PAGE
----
MRS MONEYPENNY’S CAREERS ADVICE FOR AMBITIOUS WOMEN
BY HEATHER MCGREGOR
Mrs Moneypenny, aka Heather McGregor, a prominent columnist and spokesperson for women in business, has just launched a book: Mrs Moneypenny’s Careers Advice for Ambitious Women. It’s got a pink-themed cover and the script is girly. But the message is wholly pragmatic, in keeping with its author’s views on female success: play the system, don’t moan about it. Having managed motherhood on top of setting up recruitment firm Taylor Bennett, which she continues to run, McGregor is one of London’s most prodigious networkers, with a glitzy launch party last week to prove it.
It was a good party (lots of Moet) to celebrate a book that, unfortunately, doesn’t say anything new. Mrs Moneypenny told me in no uncertain terms that women have to just “get on with it”. What about the glass ceiling? “It’s a myth.” What about quotas? “Terrible idea. Next thing you know, you’ve got Katie Price on the board.”
The book is divided into chapters called such things as: “What you Know” and “Who You Know” which instructs women to make sure they get as many qualifications as possible (the former) because having letters after your name counts, and to network well (the second). “Being good at your job, in today’s fiercely competitive world, is simply not enough.”
Mrs Moneypenny’s advice originates from the right kind of thinking but tries to speak to too many women – from students to mothers. The result is that it all has an unsophisticated “one size fits all” flavour: how helpful, after all, is the suggestion to “think what an undergraduate degree from Oxford or Cambridge, an MBA from Harvard, or the letters QC after a name all say about someone[...] they say straight away that this person is different.” Indeed – but if you aren’t blessed with wealthy or dedicated parents to push you through the best schools, or the energy and guidance to get there yourself, this is hardly useful.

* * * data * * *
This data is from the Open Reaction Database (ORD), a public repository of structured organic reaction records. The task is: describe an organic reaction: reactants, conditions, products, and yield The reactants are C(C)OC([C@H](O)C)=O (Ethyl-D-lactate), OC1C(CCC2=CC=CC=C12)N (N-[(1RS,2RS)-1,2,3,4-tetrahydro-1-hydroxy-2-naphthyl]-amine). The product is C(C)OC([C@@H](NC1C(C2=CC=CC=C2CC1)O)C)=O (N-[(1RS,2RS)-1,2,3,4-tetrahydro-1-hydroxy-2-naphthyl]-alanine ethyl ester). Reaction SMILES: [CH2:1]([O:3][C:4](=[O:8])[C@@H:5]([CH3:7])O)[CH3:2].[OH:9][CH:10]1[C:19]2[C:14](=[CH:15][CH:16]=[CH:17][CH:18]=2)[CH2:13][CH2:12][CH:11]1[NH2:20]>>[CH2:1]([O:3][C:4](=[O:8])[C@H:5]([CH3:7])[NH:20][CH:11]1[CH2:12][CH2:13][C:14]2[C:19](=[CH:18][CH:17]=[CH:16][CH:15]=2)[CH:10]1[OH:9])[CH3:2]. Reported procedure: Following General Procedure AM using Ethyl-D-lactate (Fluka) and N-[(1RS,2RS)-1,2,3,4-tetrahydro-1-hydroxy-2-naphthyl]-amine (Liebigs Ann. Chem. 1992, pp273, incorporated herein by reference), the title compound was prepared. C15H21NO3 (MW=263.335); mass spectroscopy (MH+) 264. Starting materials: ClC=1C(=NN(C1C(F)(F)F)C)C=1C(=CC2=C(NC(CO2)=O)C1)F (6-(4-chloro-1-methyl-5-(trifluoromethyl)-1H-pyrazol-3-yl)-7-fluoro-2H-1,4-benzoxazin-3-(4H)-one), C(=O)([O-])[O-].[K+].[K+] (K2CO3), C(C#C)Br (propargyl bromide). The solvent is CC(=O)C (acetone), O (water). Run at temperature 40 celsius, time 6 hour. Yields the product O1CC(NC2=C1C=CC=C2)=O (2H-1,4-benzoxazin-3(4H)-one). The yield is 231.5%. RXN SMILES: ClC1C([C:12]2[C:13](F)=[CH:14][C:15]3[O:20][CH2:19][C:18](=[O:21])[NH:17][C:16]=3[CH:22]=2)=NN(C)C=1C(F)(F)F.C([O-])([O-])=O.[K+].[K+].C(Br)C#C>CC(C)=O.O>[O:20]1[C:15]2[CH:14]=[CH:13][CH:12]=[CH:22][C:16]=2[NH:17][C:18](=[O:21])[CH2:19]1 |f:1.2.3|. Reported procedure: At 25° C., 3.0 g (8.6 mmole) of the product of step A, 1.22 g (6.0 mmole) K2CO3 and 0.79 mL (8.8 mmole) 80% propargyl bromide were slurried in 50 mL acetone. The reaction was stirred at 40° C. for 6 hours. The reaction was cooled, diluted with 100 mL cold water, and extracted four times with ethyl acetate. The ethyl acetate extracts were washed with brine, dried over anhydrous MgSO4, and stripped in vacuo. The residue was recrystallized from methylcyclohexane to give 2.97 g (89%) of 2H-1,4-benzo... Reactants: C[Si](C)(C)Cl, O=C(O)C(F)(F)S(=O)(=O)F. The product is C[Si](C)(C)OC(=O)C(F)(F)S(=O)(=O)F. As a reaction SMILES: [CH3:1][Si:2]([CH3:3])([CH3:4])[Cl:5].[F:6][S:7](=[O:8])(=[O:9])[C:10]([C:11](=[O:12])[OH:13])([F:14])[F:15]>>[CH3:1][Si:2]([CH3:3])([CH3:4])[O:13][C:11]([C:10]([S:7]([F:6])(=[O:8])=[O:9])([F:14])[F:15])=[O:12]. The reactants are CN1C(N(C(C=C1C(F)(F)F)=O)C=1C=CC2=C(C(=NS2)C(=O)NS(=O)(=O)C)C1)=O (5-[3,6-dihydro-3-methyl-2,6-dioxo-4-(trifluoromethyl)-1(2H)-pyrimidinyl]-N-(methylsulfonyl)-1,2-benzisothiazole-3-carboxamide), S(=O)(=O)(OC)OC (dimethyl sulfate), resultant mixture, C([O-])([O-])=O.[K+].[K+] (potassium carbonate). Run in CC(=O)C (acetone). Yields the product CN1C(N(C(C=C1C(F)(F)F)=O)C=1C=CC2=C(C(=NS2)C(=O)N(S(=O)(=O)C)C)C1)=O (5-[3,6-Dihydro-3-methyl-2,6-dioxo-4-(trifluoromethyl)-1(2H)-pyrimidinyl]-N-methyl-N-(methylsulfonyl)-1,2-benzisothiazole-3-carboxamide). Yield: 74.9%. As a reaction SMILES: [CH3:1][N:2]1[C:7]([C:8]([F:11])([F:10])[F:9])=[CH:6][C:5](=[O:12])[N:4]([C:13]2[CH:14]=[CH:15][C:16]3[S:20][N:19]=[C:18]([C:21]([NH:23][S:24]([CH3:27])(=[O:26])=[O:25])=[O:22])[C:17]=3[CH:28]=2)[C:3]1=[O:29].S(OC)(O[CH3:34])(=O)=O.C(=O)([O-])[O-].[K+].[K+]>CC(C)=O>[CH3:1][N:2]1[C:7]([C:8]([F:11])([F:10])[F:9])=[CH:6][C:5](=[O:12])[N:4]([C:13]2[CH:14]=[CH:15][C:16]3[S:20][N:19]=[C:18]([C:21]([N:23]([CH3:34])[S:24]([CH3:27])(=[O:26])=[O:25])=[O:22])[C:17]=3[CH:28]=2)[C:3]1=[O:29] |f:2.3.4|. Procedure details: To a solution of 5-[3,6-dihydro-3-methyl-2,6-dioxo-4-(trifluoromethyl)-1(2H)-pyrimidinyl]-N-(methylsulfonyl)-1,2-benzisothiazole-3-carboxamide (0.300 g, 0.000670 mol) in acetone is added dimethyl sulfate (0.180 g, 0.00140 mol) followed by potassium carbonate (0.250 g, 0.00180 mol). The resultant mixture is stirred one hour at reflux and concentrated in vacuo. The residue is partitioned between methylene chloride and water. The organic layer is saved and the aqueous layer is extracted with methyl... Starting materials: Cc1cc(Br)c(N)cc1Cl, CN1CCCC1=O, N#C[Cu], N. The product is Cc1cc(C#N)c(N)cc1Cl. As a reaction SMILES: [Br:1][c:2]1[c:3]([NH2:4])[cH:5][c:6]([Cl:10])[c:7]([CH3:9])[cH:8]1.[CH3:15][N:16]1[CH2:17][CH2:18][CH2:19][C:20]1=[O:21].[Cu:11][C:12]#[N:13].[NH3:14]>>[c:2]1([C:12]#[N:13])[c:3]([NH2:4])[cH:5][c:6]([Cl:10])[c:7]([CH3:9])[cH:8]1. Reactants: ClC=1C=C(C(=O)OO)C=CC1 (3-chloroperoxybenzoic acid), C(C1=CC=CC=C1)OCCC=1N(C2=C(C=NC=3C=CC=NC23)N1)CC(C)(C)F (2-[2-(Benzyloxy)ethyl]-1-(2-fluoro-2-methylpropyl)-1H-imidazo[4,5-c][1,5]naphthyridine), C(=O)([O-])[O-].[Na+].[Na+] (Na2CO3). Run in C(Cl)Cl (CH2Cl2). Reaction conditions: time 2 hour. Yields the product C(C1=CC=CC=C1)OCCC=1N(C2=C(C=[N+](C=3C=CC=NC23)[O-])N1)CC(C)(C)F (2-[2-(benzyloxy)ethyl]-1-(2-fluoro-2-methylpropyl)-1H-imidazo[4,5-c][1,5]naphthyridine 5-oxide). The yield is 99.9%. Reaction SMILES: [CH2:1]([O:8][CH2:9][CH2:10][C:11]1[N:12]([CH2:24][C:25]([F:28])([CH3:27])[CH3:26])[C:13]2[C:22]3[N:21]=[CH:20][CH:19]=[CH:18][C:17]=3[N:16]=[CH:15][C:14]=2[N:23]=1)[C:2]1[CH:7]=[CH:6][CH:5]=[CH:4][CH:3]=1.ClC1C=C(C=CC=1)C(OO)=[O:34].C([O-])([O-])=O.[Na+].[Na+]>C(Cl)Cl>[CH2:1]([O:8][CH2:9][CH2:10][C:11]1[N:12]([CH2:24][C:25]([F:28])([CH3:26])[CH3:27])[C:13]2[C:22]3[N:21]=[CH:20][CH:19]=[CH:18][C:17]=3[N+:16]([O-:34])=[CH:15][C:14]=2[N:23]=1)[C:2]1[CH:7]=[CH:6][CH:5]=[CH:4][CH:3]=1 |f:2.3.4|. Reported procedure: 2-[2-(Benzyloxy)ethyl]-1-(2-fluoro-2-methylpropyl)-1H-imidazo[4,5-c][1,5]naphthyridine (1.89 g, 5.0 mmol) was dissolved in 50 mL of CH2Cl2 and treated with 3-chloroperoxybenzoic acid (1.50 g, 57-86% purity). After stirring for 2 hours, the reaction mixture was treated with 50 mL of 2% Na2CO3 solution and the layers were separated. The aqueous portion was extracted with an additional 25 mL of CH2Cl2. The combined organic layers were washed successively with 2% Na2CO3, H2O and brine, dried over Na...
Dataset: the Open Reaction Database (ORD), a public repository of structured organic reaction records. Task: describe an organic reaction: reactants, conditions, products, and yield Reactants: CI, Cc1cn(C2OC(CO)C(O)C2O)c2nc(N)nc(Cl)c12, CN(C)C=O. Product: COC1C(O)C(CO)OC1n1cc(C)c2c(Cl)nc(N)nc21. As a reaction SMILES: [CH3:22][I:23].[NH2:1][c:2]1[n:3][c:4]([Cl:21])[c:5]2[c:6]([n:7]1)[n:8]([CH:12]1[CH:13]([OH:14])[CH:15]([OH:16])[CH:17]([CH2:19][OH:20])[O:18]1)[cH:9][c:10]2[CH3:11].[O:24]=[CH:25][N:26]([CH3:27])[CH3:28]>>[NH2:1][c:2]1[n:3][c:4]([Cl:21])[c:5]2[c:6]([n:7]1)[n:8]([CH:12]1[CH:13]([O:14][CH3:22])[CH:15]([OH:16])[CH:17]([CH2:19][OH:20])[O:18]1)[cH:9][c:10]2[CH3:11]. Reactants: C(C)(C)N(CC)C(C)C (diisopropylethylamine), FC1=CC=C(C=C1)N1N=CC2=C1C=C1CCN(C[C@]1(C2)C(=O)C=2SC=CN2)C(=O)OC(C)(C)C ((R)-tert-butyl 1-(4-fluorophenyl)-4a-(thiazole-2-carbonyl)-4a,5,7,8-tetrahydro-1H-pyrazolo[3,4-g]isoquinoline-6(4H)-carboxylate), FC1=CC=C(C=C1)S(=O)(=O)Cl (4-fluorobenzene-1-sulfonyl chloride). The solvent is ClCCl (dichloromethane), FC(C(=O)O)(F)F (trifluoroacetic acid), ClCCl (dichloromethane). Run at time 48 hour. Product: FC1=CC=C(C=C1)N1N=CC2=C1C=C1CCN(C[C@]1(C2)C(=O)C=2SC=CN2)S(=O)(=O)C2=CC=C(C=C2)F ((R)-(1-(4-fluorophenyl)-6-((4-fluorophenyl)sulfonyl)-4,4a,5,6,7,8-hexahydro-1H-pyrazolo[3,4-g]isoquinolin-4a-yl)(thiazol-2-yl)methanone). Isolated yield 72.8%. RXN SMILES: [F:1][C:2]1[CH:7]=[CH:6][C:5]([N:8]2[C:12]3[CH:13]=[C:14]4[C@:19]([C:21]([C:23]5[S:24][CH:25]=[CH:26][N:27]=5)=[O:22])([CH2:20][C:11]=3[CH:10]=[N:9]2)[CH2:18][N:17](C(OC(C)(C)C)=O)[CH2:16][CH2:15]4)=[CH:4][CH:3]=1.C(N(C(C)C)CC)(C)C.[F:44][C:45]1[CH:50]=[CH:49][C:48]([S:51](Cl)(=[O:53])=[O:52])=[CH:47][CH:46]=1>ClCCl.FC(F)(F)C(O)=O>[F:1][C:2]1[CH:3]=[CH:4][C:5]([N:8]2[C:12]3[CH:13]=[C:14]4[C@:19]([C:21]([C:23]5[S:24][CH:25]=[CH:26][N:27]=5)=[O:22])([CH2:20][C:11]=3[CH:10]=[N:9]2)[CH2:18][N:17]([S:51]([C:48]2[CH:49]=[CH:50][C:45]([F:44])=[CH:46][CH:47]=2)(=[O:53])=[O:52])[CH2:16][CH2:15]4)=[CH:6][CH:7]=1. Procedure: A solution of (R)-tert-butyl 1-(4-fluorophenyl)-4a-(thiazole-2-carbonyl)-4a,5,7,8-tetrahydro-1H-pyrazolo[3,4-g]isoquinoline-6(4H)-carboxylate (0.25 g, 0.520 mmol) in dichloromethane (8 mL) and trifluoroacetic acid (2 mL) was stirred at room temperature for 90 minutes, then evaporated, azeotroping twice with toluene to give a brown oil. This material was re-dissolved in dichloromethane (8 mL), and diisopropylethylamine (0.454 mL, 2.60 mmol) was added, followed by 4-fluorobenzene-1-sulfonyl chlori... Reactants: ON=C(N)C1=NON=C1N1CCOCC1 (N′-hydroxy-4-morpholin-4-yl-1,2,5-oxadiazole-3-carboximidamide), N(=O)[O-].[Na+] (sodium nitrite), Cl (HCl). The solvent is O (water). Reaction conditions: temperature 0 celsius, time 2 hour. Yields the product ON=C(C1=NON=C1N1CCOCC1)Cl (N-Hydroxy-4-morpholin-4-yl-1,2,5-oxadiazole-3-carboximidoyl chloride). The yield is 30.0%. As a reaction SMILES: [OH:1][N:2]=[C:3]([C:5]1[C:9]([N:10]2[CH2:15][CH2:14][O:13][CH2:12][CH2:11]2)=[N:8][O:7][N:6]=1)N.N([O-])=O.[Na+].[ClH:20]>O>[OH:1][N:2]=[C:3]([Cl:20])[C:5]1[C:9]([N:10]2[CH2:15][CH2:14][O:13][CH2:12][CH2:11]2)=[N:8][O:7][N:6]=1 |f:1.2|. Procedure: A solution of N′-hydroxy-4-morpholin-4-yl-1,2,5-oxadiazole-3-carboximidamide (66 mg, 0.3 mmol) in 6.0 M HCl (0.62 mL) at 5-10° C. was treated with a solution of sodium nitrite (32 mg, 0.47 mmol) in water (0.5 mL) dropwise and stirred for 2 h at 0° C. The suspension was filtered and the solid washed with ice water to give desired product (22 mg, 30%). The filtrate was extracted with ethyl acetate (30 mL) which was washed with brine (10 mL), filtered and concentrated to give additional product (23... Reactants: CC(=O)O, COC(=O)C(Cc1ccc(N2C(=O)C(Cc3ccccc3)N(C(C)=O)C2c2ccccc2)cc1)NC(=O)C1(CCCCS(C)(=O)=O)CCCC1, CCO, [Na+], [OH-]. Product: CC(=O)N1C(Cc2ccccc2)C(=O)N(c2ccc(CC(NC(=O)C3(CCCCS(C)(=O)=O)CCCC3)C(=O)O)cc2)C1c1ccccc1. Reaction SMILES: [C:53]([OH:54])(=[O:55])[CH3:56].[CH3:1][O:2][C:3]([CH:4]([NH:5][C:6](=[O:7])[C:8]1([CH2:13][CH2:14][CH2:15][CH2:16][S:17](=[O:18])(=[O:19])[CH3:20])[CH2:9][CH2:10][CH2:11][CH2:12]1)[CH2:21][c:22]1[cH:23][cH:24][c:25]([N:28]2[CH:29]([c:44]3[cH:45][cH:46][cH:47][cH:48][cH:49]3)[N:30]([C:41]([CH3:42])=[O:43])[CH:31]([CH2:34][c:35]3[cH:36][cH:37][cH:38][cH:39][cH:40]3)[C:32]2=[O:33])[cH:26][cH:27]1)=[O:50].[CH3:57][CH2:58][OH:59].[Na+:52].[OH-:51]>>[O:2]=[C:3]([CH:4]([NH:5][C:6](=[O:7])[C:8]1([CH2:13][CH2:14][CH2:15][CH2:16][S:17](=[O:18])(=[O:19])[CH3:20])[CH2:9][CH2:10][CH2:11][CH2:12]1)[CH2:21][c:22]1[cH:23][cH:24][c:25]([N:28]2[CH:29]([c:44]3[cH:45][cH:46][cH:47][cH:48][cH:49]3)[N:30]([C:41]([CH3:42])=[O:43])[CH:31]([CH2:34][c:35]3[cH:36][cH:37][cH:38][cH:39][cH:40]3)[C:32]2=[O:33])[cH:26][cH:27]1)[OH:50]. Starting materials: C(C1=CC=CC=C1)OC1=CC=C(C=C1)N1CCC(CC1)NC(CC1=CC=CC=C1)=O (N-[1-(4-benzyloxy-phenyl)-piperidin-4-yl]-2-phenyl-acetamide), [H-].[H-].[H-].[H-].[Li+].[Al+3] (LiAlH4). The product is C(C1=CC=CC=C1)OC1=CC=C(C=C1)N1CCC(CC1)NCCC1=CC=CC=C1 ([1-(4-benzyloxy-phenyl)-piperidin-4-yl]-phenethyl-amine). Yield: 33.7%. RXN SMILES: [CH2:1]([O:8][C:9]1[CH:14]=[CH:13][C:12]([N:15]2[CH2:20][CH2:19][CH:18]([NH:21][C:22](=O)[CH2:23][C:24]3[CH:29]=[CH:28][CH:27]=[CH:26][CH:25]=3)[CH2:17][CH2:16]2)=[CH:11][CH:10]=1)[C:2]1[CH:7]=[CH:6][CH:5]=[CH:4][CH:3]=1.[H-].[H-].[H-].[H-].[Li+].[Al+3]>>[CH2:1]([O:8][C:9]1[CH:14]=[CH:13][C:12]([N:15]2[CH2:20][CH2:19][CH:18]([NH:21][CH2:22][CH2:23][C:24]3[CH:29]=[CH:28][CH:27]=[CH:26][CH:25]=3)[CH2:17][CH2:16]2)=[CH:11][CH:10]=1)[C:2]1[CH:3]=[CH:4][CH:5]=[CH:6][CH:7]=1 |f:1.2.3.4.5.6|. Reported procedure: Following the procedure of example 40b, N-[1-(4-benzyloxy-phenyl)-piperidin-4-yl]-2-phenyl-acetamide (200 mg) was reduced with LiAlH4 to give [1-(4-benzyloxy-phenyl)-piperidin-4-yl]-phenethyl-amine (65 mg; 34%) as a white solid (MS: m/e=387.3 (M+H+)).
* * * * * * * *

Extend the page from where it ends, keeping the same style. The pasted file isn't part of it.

There are some nice practical suggestions: McGregor does not shy away from details. Joining a livery club or private members’ club are, she says, good ways to network.
This book is interesting for its can-do paradigm rather than its somewhat cobbled-together feeling advice lists. Yes, the world is asymmetric for women and men; no, things aren’t perfect for female professionals. But, says McGregor, that’s no reason to sit back and get left behind. Amen.